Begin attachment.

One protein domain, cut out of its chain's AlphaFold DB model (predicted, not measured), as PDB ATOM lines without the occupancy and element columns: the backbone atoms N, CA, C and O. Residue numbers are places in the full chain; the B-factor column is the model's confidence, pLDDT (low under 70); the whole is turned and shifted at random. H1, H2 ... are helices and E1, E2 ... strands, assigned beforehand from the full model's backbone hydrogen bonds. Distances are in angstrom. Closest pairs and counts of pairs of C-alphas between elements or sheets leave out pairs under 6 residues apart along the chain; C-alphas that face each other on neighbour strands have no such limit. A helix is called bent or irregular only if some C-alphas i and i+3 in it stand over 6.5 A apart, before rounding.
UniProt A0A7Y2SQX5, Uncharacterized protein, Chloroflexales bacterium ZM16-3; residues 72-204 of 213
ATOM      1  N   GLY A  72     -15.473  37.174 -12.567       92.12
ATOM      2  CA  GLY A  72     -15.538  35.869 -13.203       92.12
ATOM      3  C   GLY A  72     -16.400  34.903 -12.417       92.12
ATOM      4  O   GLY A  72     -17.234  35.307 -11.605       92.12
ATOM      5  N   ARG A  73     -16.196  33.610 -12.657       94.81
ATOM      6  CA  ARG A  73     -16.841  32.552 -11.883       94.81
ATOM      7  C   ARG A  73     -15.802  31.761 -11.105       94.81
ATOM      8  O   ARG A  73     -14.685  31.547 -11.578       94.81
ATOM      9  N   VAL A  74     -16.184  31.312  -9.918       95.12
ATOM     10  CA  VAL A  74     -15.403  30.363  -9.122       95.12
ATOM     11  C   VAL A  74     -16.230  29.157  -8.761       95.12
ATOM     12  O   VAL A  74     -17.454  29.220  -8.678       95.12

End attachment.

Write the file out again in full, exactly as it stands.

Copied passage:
One protein domain, cut out of its chain's AlphaFold DB model (predicted, not measured), as PDB ATOM lines without the occupancy and element columns: the backbone atoms N, CA, C and O. Residue numbers are places in the full chain; the B-factor column is the model's confidence, pLDDT (low under 70); the whole is turned and shifted at random. H1, H2 ... are helices and E1, E2 ... strands, assigned beforehand from the full model's backbone hydrogen bonds. Distances are in angstrom. Closest pairs and counts of pairs of C-alphas between elements or sheets leave out pairs under 6 residues apart along the chain; C-alphas that face each other on neighbour strands have no such limit. A helix is called bent or irregular only if some C-alphas i and i+3 in it stand over 6.5 A apart, before rounding.
UniProt A0A7Y2SQX5, Uncharacterized protein, Chloroflexales bacterium ZM16-3; residues 72-204 of 213
ATOM      1  N   GLY A  72     -15.473  37.174 -12.567       92.12
ATOM      2  CA  GLY A  72     -15.538  35.869 -13.203       92.12
ATOM      3  C   GLY A  72     -16.400  34.903 -12.417       92.12
ATOM      4  O   GLY A  72     -17.234  35.307 -11.605       92.12
ATOM      5  N   ARG A  73     -16.196  33.610 -12.657       94.81
ATOM      6  CA  ARG A  73     -16.841  32.552 -11.883       94.81
ATOM      7  C   ARG A  73     -15.802  31.761 -11.105       94.81
ATOM      8  O   ARG A  73     -14.685  31.547 -11.578       94.81
ATOM      9  N   VAL A  74     -16.184  31.312  -9.918       95.12
ATOM     10  CA  VAL A  74     -15.403  30.363  -9.122       95.12
ATOM     11  C   VAL A  74     -16.230  29.157  -8.761       95.12
ATOM     12  O   VAL A  74     -17.454  29.220  -8.678       95.12